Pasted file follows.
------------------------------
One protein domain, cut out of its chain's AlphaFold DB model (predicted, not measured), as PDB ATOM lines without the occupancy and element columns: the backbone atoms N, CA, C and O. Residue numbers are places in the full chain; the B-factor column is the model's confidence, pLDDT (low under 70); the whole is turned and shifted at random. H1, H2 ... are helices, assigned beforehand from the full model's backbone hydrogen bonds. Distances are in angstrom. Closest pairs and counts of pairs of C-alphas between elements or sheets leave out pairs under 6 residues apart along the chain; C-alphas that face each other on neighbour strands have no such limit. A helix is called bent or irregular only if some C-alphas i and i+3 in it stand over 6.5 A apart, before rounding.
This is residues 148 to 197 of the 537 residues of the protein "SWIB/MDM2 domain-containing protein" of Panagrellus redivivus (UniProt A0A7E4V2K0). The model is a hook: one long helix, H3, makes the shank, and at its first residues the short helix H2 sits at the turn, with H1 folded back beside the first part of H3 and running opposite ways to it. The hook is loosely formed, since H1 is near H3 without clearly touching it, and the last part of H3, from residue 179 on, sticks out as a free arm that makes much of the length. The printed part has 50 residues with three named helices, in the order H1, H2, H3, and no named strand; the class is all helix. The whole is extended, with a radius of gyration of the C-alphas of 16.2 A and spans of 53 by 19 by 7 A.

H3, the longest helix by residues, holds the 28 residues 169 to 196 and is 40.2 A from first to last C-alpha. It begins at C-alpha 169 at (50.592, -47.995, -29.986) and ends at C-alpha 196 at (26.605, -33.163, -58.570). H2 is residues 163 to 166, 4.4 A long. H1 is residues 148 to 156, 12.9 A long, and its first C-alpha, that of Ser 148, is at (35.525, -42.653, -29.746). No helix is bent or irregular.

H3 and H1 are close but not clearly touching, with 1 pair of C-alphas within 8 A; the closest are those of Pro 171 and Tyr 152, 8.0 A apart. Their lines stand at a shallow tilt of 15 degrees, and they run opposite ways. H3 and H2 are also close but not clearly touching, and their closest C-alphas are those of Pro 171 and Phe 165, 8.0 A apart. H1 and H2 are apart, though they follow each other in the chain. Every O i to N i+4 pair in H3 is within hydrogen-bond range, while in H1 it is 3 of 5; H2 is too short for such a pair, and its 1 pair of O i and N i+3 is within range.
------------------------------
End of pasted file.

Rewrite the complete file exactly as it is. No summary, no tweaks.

One protein domain, cut out of its chain's AlphaFold DB model (predicted, not measured), as PDB ATOM lines without the occupancy and element columns: the backbone atoms N, CA, C and O. Residue numbers are places in the full chain; the B-factor column is the model's confidence, pLDDT (low under 70); the whole is turned and shifted at random. H1, H2 ... are helices, assigned beforehand from the full model's backbone hydrogen bonds. Distances are in angstrom. Closest pairs and counts of pairs of C-alphas between elements or sheets leave out pairs under 6 residues apart along the chain; C-alphas that face each other on neighbour strands have no such limit. A helix is called bent or irregular only if some C-alphas i and i+3 in it stand over 6.5 A apart, before rounding.
This is residues 148 to 197 of the 537 residues of the protein "SWIB/MDM2 domain-containing protein" of Panagrellus redivivus (UniProt A0A7E4V2K0). The model is a hook: one long helix, H3, makes the shank, and at its first residues the short helix H2 sits at the turn, with H1 folded back beside the first part of H3 and running opposite ways to it. The hook is loosely formed, since H1 is near H3 without clearly touching it, and the last part of H3, from residue 179 on, sticks out as a free arm that makes much of the length. The printed part has 50 residues with three named helices, in the order H1, H2, H3, and no named strand; the class is all helix. The whole is extended, with a radius of gyration of the C-alphas of 16.2 A and spans of 53 by 19 by 7 A.

H3, the longest helix by residues, holds the 28 residues 169 to 196 and is 40.2 A from first to last C-alpha. It begins at C-alpha 169 at (50.592, -47.995, -29.986) and ends at C-alpha 196 at (26.605, -33.163, -58.570). H2 is residues 163 to 166, 4.4 A long. H1 is residues 148 to 156, 12.9 A long, and its first C-alpha, that of Ser 148, is at (35.525, -42.653, -29.746). No helix is bent or irregular.

H3 and H1 are close but not clearly touching, with 1 pair of C-alphas within 8 A; the closest are those of Pro 171 and Tyr 152, 8.0 A apart. Their lines stand at a shallow tilt of 15 degrees, and they run opposite ways. H3 and H2 are also close but not clearly touching, and their closest C-alphas are those of Pro 171 and Phe 165, 8.0 A apart. H1 and H2 are apart, though they follow each other in the chain. Every O i to N i+4 pair in H3 is within hydrogen-bond range, while in H1 it is 3 of 5; H2 is too short for such a pair, and its 1 pair of O i and N i+3 is within range.